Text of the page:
Fleet Bay

Calm Reflection – Gull Contemplation

A calm, hazy, hot day and the stone buoys that mark the entrance to a small disused harbour reflect in the water and a gull appears in contemplation of its quiet surroundings.

stone buoy 1

Like the gull, I too sit in contemplation of the scene and objects around me – stopping from time to time on all my walks to look and listen and absorb the sights and sounds, the textures, patterns and colours of the environment and feel the connections I have to all that is there.

Whether the connection is slow and seemingly timeless, as in the wrinkles and folds seen in the surfaces of rocks, or quicker, like the more immediate ripples of the water blown by the breeze, pushed and pulled by the sun and moon along with Earth itself (see Tides), the influence on me of these interconnections is sometimes obvious and noticeable, sometimes utterly imperceptible, but there nonetheless.

Imperceptible or not, I am aware that they exist and enjoy contemplating, or perhaps imagining, the ties that hold me (rather than bind me) to the intricacies of the planet and all that exists and lives upon it.

Contemplating Quiet

red shattered rock

Coastal Curiosities 1 – Arranged and Sculpted Naturally

This week I am focusing on some of the coastal curiosities I found along my walks in Scotland last month. The wind and sea had been sculpting, as they naturally do, but people were also evident in the arrangements they left behind in the form of what appeared to me like a miniature straggling sea defence. A sea defence that was set higher on the beach than the highest tide level, at least for a few days, thus ensuring they would stay there for a while and allow me to photograph them in different lights.

miniature defences

The low sun in the evening also sculpted the appearance of the beach into a Martian landscape and the my daughter pointed me towards the Martian colours revealed in a rock formation split by erosion. This revealed a measure of timeContinue reading

sunset silhouette

Scottish Skies 3 – Sunset Silhouettes and Impressions

The silhouettes of stacked and jagged rocks and dark hills give a realistic impression of the scene they describe, but it is an impression. The camera (without any filters) provides more contrast than is there in reality and there have been occasions when I have increased that contrast further in order to provide a better sense of what the scene felt like.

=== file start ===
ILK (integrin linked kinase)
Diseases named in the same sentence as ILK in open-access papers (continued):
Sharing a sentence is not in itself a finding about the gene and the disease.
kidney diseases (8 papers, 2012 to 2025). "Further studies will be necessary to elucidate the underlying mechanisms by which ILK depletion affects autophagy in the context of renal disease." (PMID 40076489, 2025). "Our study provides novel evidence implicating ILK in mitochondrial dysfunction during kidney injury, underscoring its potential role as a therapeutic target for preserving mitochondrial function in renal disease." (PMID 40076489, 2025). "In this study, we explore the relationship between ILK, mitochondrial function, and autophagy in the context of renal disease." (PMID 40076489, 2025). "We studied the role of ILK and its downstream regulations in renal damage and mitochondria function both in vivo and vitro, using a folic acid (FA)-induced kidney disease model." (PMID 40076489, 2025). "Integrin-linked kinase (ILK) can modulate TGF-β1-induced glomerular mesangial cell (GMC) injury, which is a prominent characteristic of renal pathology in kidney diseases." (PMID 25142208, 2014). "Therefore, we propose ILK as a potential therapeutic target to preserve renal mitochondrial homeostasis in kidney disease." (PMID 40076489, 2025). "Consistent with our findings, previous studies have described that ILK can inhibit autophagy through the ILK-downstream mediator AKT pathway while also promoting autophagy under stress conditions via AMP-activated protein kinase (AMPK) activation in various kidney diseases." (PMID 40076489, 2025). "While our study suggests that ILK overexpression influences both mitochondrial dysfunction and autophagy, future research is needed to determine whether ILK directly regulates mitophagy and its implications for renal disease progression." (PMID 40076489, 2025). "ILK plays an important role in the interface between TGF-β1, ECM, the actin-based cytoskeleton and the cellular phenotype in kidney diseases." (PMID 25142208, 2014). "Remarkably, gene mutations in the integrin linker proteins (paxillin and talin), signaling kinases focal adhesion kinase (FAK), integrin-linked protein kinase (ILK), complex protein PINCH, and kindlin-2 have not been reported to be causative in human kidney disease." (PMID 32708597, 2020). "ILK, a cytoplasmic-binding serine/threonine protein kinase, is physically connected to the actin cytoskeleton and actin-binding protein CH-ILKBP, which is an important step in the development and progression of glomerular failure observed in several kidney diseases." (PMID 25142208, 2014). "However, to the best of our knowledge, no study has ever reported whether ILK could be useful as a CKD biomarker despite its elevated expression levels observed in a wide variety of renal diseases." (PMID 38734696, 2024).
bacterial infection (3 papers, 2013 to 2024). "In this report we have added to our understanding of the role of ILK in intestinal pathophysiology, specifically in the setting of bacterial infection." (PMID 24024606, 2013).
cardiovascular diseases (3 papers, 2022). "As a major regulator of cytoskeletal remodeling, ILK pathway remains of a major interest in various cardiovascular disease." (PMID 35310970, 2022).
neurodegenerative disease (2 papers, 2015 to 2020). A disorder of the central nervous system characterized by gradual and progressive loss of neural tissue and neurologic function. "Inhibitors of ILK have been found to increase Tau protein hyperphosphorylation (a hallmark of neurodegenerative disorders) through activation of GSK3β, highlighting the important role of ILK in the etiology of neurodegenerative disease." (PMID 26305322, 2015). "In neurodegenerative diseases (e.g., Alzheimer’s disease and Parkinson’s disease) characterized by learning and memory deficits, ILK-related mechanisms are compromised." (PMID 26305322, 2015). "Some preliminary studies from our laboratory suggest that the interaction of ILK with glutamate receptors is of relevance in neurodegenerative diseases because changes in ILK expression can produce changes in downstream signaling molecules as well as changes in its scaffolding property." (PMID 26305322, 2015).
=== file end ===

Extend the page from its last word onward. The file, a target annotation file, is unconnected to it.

sunset sentinel

The Impressionists did a similar thing in painting scenes that, while not perhaps accurately or photographically depicted, gave a more accurate impression or sense of life. Photorealism in paintingContinue reading

Pwlldu Bay Gower

Project Recce Walk – Pwlldu Bay Stones

My walk this week reveals another area of the South Gower coast I had not visited before – Pwlldu (or Pwll Du). Approaching the bay from Bishopston Valley meant I couldn’t see the sea until I was on top of the huge bank of stones originally deposited there as waste from quarrying nearby.

Pwlldu Bay stones

Having taken longer than expected to navigate the rough terrain and muddy footpath in Bishopston Valley, we sat down on the stones in the sunshine fro eat our sandwiches before exploring the bay a little and throwing stones into the lagoon which has formed at the mouth of Bishopston Pill as a result of the banks of stones. Details about these unusual banks of stone can be found on Jessica’s Nature Blog.

Is there a creature in that dark lagoon creating those expanding ripples or is it just the effect of our splashing stones?

 

strata triangles

Living Rocks

Living rocks – you can take that term any way you like!

Yellow lichen

If “living rocks” refers to rocks living, then I guess evolving might be a better term in that they are changing over time albeit slowly. But as an environment for growth Continue reading